How many times have you heard that births never go as planned? A gazillion. And it's so true. Anything you've ever heard about a "typical" labor and delivery should be thrown out the window, because there is simply no such thing. It's one of the (many) reasons I admire midwives so much. They must be prepared for anything (And they are! Have you ever seen all the luggage midwives carry with them to a birth?). They are perpetually on call. They must be prepared for alarmingly fast labors and epically slow labors. They're amazing. In this instance, the plan was for a warm, soothing water birth. What do you think is the key element for a successful water birth? Yeah. Warm water. Though sweet mama longed to slip into that partially filled tub, the hot water quit before she could. And so the only thing to get in that tub was a lone rubber duck.
Thankfully, babies come regardless of our plans, and this baby couldn't have come at a more beautiful time: by way of morning's first light on a sleepy, Sunday morning. All was quiet when I opened the door to the house on the hill. Eventually I heard a low moan that led me to the waiting room--the room where mother and father and little-big brother and midwives all waited for Baby. He was coming. Mother rested on her bed, the very place she had felt those first contractions. Midwives and father flanked her with caring presence and respectful distance.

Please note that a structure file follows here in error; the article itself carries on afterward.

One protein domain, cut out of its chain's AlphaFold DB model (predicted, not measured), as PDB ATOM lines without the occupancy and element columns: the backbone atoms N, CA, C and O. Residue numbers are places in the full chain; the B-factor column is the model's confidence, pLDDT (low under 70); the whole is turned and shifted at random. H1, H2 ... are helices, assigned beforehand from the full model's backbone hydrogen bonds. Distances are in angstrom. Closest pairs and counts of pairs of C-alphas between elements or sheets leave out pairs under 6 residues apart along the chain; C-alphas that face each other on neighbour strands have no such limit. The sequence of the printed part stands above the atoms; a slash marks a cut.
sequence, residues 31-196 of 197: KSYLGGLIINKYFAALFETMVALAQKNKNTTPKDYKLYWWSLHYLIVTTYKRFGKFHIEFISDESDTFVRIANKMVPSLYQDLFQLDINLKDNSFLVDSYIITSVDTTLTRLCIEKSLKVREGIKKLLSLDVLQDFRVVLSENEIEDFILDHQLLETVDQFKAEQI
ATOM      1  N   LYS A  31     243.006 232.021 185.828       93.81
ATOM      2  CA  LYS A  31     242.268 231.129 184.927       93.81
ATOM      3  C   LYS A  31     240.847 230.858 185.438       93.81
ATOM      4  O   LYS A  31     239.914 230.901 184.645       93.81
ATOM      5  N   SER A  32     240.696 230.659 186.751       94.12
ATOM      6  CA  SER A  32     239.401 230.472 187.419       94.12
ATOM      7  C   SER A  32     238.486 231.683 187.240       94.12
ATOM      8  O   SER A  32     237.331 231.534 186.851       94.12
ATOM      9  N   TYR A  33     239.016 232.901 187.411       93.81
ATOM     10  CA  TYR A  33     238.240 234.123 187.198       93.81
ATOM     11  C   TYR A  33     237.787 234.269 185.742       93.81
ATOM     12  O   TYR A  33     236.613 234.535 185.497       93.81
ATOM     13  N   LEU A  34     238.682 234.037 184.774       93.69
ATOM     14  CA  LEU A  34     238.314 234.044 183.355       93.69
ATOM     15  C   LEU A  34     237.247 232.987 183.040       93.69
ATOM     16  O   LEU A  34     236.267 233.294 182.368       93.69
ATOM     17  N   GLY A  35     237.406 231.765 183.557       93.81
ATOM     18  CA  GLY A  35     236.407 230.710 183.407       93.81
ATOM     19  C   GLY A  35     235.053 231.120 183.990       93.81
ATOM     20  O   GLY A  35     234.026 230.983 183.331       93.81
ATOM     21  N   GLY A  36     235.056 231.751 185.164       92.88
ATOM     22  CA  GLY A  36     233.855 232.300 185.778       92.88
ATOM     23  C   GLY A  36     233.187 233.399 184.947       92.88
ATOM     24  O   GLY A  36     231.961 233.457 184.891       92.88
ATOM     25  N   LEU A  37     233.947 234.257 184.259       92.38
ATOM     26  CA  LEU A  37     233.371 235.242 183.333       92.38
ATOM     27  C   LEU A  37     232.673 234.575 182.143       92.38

Big-brother-to-be was a mixture of eagerness, concern, and curiosity. He frequently moved between the outer edges of the room to close beside his mama.
As labor intensified, he looked at me strangely and asked, "Why are you taking pictures of me?"
I said, "Well I want to get pictures of the newest big brother!"
His eyes widened. "Who's going to be a big brother?"
If only I had photographed his expression. It was fabulous. He couldn't have heard better news.
This, of course, made it all the more sweet when this boy in footsie jammies studied his little brother for the first time and proclaimed, "He's nice. I like him."